My AP Literature students have to pick a novel to read and write about on their own time every nine weeks. Of course, they are not only looking for interest, but for length. That might bother some, but it doesn't bother me. The list they have to choose from is a compilation of classics - both older and contemporary - that have appeared on the AP Lit test since 1970. The more numbers next to the title, the more times it has been mentioned/used on the test. So it doesn't matter the size of the book, as long as they're reading from this list, it will benefit them. Plus, we all know little books can pack a powerful punch...Of Mice and Men anyone?
A recent novel the girls seem to be picking up is Kate Chopin's The Awakening. Reading their essays had me looking back through the book and pondering the emotional roller coaster of the main character. It speaks something of humanity that many could or have identified with such waves of emotion. Thought I'd share one today for Sunday Sentence.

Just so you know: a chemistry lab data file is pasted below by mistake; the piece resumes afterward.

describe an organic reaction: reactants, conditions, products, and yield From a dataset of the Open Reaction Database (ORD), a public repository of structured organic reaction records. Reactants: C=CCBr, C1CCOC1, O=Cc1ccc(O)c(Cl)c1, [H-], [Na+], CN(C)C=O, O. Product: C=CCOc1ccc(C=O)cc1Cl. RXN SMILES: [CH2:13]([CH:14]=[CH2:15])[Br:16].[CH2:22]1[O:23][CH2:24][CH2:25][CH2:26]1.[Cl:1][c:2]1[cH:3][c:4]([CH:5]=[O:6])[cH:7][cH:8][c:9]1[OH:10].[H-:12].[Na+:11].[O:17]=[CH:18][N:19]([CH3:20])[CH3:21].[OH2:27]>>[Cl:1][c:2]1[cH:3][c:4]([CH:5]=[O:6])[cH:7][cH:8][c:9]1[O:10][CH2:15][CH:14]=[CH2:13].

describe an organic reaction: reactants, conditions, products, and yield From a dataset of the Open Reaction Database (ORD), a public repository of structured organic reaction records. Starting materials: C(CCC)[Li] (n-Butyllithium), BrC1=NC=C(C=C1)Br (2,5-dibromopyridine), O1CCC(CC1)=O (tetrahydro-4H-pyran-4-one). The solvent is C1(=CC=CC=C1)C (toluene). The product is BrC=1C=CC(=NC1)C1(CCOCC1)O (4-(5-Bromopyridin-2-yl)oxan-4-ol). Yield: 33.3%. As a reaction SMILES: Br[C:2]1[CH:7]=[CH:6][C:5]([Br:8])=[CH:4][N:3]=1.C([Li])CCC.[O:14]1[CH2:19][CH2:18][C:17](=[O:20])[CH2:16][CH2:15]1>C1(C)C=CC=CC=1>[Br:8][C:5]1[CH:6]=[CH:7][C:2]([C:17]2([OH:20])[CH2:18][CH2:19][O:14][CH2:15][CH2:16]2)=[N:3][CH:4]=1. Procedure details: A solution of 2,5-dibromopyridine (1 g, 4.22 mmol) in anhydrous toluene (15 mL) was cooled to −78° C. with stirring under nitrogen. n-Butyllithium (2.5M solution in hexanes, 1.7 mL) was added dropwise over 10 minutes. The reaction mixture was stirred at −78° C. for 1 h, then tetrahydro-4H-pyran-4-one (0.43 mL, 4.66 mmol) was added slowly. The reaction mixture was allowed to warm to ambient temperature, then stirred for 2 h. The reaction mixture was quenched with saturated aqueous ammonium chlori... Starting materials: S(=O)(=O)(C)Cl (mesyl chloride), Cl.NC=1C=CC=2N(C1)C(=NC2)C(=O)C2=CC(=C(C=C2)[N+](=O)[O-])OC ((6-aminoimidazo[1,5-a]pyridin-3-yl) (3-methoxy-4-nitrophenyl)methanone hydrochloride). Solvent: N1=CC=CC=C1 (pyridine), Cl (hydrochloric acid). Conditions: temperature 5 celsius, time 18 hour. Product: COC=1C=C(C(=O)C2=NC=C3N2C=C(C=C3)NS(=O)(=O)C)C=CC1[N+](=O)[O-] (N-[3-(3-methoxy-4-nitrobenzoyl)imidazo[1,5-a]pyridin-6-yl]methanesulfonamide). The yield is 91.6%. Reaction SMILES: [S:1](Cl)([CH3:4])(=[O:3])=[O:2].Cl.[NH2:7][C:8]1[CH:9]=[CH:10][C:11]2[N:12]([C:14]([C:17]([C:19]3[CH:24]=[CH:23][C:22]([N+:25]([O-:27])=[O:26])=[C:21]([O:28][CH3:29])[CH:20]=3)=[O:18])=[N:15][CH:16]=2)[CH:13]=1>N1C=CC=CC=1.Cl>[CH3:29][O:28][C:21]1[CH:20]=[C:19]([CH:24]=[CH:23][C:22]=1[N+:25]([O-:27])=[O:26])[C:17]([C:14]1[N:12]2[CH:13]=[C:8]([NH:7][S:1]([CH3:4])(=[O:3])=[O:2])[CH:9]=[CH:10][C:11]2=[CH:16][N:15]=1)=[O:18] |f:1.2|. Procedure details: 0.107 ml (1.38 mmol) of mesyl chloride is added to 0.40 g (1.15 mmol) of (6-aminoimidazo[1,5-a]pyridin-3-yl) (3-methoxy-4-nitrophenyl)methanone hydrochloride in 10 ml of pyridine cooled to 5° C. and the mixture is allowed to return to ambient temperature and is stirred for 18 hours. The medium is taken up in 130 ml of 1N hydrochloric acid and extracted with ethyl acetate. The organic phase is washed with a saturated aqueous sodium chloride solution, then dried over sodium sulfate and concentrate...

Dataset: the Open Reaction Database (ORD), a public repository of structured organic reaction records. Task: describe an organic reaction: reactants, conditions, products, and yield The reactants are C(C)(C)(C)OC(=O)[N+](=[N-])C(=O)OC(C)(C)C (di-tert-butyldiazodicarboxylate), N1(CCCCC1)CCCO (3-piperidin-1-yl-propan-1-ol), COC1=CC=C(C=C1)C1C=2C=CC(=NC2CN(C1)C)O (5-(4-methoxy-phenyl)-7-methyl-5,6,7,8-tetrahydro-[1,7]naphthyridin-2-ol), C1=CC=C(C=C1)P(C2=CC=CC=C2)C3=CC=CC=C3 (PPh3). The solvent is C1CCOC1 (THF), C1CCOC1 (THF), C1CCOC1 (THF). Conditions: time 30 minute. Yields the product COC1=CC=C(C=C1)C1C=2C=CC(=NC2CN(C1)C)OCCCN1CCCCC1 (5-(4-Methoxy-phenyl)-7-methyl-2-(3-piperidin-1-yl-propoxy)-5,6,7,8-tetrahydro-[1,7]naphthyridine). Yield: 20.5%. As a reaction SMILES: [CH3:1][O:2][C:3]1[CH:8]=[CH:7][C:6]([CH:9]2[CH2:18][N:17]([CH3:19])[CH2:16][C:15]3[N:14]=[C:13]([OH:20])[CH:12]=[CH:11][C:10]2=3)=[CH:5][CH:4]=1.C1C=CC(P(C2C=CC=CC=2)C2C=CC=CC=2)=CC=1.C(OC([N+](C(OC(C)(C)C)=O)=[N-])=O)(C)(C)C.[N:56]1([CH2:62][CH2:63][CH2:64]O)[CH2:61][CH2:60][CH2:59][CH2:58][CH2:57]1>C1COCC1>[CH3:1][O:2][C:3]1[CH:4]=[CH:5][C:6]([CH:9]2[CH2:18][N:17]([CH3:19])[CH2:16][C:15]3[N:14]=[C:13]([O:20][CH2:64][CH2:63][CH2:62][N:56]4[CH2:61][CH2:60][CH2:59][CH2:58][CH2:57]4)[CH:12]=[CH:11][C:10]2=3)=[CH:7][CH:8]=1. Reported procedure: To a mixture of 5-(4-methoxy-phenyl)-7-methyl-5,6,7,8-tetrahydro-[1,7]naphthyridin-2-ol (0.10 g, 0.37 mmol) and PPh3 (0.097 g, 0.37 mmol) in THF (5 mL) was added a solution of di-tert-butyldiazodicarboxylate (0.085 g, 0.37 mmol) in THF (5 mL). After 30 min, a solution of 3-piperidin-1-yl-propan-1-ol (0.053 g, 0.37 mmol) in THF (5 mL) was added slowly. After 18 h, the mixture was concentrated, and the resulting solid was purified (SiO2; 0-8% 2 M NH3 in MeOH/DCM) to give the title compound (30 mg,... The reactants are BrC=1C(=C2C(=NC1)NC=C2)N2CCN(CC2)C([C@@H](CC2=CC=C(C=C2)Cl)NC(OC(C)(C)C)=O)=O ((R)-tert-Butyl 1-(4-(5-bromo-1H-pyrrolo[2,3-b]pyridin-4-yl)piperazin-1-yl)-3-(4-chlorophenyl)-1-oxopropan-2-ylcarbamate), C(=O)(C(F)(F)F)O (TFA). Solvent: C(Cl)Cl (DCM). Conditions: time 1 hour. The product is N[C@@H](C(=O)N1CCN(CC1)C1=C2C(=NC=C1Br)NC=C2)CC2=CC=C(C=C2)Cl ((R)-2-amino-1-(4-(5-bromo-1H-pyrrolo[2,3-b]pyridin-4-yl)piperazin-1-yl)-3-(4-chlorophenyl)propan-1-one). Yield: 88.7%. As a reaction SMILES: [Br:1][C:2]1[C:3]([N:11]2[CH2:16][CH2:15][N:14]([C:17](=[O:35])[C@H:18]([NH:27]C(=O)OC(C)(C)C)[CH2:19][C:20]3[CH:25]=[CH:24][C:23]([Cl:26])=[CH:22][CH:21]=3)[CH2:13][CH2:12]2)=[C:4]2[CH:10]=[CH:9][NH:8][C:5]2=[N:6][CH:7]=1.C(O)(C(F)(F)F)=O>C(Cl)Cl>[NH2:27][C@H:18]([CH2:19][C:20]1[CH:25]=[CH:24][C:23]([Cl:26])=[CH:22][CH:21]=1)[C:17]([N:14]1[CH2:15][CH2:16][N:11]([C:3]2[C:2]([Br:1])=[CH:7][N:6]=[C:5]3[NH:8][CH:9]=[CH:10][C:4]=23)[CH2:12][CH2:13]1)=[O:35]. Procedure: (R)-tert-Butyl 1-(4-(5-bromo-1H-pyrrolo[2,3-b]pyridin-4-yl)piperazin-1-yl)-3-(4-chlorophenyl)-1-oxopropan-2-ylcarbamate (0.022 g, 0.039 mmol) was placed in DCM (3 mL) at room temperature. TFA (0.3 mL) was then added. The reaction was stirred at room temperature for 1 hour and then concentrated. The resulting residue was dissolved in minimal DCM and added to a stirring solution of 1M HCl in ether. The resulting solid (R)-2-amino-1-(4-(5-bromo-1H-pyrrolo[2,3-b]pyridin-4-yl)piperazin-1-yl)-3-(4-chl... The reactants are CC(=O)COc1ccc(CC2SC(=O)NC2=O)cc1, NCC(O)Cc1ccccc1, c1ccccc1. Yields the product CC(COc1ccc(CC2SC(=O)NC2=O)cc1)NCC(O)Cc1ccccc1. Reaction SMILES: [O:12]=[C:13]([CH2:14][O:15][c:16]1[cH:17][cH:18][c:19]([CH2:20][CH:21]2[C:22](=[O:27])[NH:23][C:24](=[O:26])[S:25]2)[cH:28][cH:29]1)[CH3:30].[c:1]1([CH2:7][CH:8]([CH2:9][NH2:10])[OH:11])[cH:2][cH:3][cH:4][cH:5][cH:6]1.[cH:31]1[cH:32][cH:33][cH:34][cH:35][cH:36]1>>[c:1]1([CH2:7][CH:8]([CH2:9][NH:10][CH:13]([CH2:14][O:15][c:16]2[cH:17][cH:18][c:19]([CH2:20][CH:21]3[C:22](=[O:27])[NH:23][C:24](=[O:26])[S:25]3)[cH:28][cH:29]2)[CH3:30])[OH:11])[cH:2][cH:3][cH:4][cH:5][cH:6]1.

"There were days when she was very happy without knowing why. She was happy to be alive and breathing, when her whole being seemed to be one with the sunlight, the color, the odors, the luxuriant warmth of some perfect Southern day. She liked then to wander alone into strange and unfamiliar places. She discovered many a sunny, sleepy corner, fashioned to dream in. And she found it good to dream and to be alone and unmolested.
There were days when she was unhappy, she did not know why—when it did not seem worth while to be glad or sorry, to be alive or dead; when life appeared to her like a grotesque pandemonium and humanity like worms struggling blindly toward inevitable annihilation."